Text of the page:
The move instruction has a system level functionality where segment/ selector registers can be loaded or set.
|No 64-bit|| |
If you are developing 64-bit applications you should skip over this section, as the CS, DS, ES, and SS selectors are nullified and thus ignored. The FS and GS are left in reserve for use.
If you are developing 32-bit applications the system registers are known as selectors. In Win32 the CS, DS, and ES selectors are typically set to the same block of memory and need not be modified.
If you are developing in Real Mode, aka 16-bit applications, then these system registers are known as segment registers. In the Real Mode environment sreg represents the segment register supporting a 16-bit offset addressing up to a maximum of 65,536 x 16 bytes. In a Protected Mode environment the selector register indexes a 32-bit address using virtual memory. Application programmers do not need to worry about this. In the DOS and Extended DOS Protected Mode environments the ES is typically set to the same value as the DS, and the FS and GS are used to address extraneous memory blocks such as a video graphics adapter (VGA).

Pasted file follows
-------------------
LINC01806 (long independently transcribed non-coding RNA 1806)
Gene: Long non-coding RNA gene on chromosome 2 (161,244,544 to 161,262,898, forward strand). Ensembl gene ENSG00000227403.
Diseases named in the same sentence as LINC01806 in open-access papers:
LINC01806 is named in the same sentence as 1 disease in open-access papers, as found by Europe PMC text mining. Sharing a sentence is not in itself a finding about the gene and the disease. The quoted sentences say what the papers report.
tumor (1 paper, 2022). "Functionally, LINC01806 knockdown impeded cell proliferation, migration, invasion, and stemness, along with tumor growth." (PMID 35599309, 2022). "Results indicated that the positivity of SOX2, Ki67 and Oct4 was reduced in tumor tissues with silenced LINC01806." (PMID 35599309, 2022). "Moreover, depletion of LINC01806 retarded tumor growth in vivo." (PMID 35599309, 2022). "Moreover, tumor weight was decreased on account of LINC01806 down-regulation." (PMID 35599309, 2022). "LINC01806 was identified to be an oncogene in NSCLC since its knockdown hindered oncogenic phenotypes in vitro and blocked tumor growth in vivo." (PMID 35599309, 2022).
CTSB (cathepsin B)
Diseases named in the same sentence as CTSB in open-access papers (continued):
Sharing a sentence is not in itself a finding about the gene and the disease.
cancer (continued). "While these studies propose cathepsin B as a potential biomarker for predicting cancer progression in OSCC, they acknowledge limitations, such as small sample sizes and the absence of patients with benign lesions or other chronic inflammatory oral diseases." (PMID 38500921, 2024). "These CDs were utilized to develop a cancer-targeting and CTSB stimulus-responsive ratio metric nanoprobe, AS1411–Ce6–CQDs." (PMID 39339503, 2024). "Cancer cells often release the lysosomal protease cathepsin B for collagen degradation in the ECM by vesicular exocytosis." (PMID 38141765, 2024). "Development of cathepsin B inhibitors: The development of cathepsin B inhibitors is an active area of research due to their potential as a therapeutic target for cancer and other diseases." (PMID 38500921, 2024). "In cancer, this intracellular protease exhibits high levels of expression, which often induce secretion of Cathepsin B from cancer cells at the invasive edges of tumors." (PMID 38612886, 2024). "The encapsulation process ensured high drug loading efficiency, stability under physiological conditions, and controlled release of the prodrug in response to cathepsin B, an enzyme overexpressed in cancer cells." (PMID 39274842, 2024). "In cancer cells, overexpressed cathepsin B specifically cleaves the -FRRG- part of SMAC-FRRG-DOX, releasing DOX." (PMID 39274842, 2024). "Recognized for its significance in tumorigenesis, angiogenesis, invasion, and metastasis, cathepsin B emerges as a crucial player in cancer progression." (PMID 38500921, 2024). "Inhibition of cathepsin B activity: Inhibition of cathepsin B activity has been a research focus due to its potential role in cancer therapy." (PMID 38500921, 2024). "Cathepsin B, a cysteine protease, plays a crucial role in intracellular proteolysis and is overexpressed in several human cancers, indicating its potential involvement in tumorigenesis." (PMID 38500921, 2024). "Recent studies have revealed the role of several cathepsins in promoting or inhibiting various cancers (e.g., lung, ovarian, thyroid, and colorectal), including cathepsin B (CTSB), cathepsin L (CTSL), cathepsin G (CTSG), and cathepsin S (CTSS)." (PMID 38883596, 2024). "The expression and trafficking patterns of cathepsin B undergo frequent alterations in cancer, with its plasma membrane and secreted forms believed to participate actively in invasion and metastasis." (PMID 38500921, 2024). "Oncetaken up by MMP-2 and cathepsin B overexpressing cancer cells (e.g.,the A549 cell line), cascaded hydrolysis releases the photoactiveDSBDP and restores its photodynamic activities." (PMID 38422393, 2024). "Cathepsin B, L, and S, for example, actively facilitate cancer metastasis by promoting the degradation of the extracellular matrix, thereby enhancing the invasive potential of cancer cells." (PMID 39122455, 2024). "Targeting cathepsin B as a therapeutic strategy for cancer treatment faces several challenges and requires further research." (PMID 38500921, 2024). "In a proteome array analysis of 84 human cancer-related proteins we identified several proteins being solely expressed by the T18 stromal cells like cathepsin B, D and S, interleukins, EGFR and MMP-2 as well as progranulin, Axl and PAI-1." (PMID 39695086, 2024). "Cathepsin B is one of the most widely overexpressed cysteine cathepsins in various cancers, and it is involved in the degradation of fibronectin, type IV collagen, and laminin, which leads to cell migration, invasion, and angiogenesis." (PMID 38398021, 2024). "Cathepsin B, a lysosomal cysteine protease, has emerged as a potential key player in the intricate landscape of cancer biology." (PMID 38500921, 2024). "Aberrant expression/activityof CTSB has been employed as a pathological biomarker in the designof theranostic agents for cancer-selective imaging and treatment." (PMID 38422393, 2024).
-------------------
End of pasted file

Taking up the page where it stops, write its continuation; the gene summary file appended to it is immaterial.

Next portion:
Real Mode An example of an old monochrome write access:
monosel dw 0b000h xor edi,edi mov es,monosel mov es:[di],ax add di,4
Protected Mode An example of an old monochrome write access:
monoadr dd 0b0000h monosel dw 013fh mov edi,monoadr mov fs,monosel mov fs:[edi],eax add edi,4